2023 in Review: A Year of Progress for Oceans, the Environment, and Science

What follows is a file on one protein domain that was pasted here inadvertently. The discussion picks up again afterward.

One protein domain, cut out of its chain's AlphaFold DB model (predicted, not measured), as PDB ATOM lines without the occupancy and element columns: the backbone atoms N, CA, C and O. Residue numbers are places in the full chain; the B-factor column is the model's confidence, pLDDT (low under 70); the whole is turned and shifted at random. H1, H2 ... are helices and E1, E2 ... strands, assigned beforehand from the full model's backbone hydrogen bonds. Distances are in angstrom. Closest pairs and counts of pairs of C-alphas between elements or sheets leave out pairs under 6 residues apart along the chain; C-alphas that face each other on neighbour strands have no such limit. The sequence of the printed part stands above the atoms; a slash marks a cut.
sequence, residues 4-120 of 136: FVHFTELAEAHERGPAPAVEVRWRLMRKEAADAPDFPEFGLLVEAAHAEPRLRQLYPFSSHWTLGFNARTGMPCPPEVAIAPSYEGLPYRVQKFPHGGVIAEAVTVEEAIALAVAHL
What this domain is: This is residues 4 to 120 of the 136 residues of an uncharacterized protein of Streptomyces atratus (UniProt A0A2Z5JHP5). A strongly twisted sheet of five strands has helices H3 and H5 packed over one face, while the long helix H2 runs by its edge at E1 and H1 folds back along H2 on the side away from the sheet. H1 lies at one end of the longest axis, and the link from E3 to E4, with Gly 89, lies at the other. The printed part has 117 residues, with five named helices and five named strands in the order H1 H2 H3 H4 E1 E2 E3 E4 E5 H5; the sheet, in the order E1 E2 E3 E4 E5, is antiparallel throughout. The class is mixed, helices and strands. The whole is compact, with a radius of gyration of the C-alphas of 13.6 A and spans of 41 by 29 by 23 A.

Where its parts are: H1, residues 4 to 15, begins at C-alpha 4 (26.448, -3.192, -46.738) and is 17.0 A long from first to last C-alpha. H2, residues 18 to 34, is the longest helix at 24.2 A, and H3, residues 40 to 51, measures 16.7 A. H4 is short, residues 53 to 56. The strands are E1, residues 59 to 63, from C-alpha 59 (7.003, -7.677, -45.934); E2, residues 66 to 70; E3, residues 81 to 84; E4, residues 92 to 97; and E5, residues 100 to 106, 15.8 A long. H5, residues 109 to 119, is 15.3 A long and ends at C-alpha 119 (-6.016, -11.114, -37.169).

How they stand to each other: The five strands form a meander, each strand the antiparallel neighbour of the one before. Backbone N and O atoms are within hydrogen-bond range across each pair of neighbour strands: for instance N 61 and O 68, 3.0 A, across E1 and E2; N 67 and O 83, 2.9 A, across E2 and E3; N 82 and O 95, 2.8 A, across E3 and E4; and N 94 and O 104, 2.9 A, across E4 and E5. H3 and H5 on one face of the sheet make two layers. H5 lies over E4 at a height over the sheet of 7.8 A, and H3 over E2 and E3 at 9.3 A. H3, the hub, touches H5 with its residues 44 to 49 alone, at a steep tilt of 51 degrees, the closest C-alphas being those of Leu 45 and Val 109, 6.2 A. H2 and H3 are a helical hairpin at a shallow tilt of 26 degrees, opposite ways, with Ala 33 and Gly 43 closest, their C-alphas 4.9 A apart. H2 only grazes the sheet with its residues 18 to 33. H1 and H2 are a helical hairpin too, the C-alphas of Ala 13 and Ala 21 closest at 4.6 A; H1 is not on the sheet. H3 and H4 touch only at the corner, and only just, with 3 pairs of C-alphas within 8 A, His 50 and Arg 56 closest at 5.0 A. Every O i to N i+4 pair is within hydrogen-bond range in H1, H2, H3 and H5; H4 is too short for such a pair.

2023 was a year of progress for oceans, the environment, and science. [State Department image] 2023 was a year of real progress in protecting the ocean and environment and advocating for space and science cooperation. In numerous multilateral fora and with partners in the United States and around the world, the Bureau of Oceans and International Environmental and Scientific Affairs helped lead the charge for a brighter and more hopeful tomorrow. Let me share with you some of the ways we moved from ambition to action in 2023. Acting Assistant Secretary Littlejohn leads a panel at COP28. [State Department photo] Supporting Meaningful Progress at the 28th UN Climate Change Conference (COP28) COP28 in Dubai was considered by many to be the most important climate conference since the adoption of the Paris Agreement in 2015. The U.S. delegation played a central negotiating role and joined consensus on historic outcomes, including a call for all Parties to transition away from fossil fuels in energy systems to achieve net-zero by 2050. The conference also agreed to create a fund to assist vulnerable developing countries to respond to loss and damage due to climate change. Additionally, the Parties’ decision on the first “global stocktake” under the Paris Agreement sets forth ambitious global goals for this decade, including tripling renewable energy capacity, doubling the annual rate of energy efficiency improvements, halting and reversing deforestation by 2030, and substantially reducing emissions of methane and other non-CO2 gases. Protecting the High Seas After two decades of discussions and negotiations, the United Nations adopted a new treaty on the conservation and sustainable use of high seas biodiversity in June. The United States played a leading role in the negotiations and signed the High Seas Treaty (also known as the BBNJ Agreement) in September. The high seas account […]

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